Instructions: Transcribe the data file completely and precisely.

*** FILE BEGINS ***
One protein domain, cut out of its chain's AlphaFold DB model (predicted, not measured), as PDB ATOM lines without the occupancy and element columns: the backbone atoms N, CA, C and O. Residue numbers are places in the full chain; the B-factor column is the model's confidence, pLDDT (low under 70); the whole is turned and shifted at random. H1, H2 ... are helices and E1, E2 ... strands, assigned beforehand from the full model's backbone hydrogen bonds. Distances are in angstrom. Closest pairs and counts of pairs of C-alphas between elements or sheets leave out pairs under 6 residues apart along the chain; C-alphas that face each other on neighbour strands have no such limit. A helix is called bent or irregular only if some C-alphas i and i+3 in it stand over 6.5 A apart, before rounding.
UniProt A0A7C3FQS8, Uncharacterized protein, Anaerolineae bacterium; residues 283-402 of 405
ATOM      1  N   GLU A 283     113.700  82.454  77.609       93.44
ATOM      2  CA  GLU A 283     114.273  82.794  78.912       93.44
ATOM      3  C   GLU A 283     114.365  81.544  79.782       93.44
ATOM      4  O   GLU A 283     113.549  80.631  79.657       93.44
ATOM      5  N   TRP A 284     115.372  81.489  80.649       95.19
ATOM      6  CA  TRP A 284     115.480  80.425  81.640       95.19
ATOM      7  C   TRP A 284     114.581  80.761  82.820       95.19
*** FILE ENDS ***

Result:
One protein domain, cut out of its chain's AlphaFold DB model (predicted, not measured), as PDB ATOM lines without the occupancy and element columns: the backbone atoms N, CA, C and O. Residue numbers are places in the full chain; the B-factor column is the model's confidence, pLDDT (low under 70); the whole is turned and shifted at random. H1, H2 ... are helices and E1, E2 ... strands, assigned beforehand from the full model's backbone hydrogen bonds. Distances are in angstrom. Closest pairs and counts of pairs of C-alphas between elements or sheets leave out pairs under 6 residues apart along the chain; C-alphas that face each other on neighbour strands have no such limit. A helix is called bent or irregular only if some C-alphas i and i+3 in it stand over 6.5 A apart, before rounding.
UniProt A0A7C3FQS8, Uncharacterized protein, Anaerolineae bacterium; residues 283-402 of 405
ATOM      1  N   GLU A 283     113.700  82.454  77.609       93.44
ATOM      2  CA  GLU A 283     114.273  82.794  78.912       93.44
ATOM      3  C   GLU A 283     114.365  81.544  79.782       93.44
ATOM      4  O   GLU A 283     113.549  80.631  79.657       93.44
ATOM      5  N   TRP A 284     115.372  81.489  80.649       95.19
ATOM      6  CA  TRP A 284     115.480  80.425  81.640       95.19
ATOM      7  C   TRP A 284     114.581  80.761  82.820       95.19